Public Education

The Private and the Public in Education

Once, when the sun was unassuming, the sky was silent, and only birds flew high, the air was of a slightly different shade of blue. Down on earth was found a breed of men who openly spoke about being their brothers’ keepers. Such are the thoughts that come to us as we wander around our current political landscape: “There once was a time when long-term ‘public’ investment was held in high esteem as a means of maintaining the future of ‘private’ democratic values.” This is the kind of language used today by writers like Louis Menand.

Statement on the President’s Proposal for Performance Based Funding

After this statement was issued, Rudy Fichtenbaum was invited to write an op/ed for Times Higher Education. Read the statement, the op-ed and sign a petition asking that President Obama consult classroom-experienced teaching faculty about his proposals, and amend them accordingly

PSC-CUNY Responds to Pathways Decision

The Professional Staff Congress, an AAUP affiliate, has issued a response to a judge's decision to dismiss a lawsuit contesting a controversial new general education curriculum at the City University of New York. The curriculum, known as Pathways, waters down general ed requirements and was developed without regard for the faculty’s role in governance.

A Journalist's View of the Assault on Public Education

As the united voice of the scholars and teachers at our nation’s colleges and universities, the AAUP has never been more needed than it is today and more crucial to the fierce debate raging across the land, from the poorest public school districts to the most elite private universities, over what American education will look like in the twenty-first century and what role the faculty, the workforce of the education industry, will play.

No Child Left Behind Goes to College

One of the least discussed legacies of the No Child Left Behind Act (NCLB) on American education has been its spillover effect in higher education. Students educated under NCLB become the walking zombies of intensified testing and continuous assessment in their high schools, where most of the joys of inquiry and learning have been eliminated from the curriculum. As they have graduated and moved on to college, they have become the targets of similar strategies to remake public universities.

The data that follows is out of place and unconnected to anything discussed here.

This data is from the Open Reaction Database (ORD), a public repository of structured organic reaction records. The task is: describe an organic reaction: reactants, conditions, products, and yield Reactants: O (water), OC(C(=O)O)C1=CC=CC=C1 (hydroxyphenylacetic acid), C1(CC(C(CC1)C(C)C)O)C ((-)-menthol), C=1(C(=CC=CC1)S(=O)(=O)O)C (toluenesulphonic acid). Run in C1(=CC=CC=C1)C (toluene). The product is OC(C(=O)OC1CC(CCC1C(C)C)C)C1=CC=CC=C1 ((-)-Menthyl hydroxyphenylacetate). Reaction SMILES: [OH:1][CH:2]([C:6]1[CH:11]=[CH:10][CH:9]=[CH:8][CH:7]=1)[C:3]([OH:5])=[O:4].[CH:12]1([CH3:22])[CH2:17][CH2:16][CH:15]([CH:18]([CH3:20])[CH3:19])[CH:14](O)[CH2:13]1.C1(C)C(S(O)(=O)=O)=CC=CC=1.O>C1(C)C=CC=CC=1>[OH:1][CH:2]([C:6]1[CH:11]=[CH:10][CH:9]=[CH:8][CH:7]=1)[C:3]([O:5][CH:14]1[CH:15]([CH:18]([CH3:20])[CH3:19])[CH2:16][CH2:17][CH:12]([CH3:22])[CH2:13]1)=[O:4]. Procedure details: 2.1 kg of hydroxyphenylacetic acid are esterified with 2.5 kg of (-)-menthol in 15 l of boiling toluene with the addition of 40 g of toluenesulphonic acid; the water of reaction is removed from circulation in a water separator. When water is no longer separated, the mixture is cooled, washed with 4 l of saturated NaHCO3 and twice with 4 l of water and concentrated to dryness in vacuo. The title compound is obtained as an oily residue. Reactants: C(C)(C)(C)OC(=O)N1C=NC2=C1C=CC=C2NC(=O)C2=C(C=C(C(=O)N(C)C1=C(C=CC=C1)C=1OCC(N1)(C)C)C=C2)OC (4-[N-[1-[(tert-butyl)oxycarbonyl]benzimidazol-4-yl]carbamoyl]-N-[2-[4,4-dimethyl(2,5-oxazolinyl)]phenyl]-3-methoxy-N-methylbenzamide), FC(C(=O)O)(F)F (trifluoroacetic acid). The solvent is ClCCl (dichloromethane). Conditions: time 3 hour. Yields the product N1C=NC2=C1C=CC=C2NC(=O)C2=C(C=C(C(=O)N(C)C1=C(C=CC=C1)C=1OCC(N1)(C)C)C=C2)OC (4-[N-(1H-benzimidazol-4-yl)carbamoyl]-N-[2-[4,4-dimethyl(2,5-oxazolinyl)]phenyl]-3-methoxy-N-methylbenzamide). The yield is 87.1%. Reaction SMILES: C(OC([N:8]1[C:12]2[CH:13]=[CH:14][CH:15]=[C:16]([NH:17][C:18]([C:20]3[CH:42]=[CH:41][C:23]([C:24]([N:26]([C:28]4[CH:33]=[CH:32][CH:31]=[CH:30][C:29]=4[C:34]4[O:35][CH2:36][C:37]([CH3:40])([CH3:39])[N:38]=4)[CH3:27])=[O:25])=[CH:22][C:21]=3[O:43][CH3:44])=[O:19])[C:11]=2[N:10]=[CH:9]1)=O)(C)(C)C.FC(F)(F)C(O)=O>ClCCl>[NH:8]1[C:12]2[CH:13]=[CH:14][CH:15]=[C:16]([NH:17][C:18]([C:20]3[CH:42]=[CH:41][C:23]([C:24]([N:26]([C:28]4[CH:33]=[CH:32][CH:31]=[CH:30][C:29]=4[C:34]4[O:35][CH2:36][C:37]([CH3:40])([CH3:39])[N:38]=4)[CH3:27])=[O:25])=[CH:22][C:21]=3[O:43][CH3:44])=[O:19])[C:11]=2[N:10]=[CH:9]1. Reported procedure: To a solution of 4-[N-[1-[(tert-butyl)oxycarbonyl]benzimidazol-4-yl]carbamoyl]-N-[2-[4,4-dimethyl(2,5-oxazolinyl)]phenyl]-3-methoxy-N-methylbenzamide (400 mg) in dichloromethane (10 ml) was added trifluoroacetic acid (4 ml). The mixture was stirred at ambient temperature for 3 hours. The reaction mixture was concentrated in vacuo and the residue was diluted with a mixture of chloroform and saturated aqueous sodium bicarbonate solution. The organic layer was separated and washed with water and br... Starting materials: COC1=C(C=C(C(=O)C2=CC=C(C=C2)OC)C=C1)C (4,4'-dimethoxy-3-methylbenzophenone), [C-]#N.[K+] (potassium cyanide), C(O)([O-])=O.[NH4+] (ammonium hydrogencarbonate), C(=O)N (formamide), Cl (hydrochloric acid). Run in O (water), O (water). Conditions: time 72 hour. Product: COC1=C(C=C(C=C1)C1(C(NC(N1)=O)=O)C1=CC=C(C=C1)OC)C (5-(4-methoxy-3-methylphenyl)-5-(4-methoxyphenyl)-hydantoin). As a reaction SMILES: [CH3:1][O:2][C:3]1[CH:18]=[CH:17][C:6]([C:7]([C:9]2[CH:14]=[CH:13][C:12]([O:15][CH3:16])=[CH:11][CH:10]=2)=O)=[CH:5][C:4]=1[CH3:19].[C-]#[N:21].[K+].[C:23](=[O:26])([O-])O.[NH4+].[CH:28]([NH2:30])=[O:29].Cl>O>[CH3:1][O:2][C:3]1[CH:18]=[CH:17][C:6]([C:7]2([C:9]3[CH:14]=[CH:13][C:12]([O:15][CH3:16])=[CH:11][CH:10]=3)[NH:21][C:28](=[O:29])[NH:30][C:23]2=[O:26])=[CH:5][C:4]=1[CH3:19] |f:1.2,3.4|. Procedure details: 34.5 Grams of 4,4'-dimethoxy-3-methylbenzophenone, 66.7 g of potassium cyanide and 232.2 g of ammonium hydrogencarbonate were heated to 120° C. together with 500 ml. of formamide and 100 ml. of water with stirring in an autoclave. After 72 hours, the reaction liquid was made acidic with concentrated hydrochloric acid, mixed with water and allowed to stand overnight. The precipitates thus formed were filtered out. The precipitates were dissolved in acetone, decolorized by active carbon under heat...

Cooking the Goose That Lays the Golden Eggs: California’s Higher Education System in Peril: A Master White Paper for the CSU

California’s higher education system, the world’s largest and the pride of the state and nation, faces an unprecedented threat. That threat emanates from the de-funding, privatizing, and dismantling of public institutions. The course and outcome of this battle over higher education, between radically different visions of what constitutes the public interest, will have major repercussions for California, the nation, and the world.

The View from 2020: How Universities Came Back

We can see that by 2011, the higher education community knew some things that it hadn’t known in the year 2000.

State of the Profession: Taking Hostages in Kentucky

Kentucky governor Matt Bevin has been testing the limits of shared governance. On June 17, by executive order, the governor unilaterally abolished the University of Louisville’s full seventeen-member board of trustees and replaced it with a new thirteen-member board entirely of his own choosing. In an e-mail to the campus community the same day, the university’s embattled president, James Ramsey, announced that “after conversations with Governor Bevin” he had agreed to offer his resignation to the “newly appointed board” upon its “legal restructure.”

From the President: Branding and the Corporate University

The use of branding in the corporate university has become commonplace in recent years. A practice that originated in the corporate world, branding is necessary for success for businesses that must compete with one another. Administrators increasingly view branding as an important way to attract students in an environment where individual institutions of higher education are seen as competing with one another.

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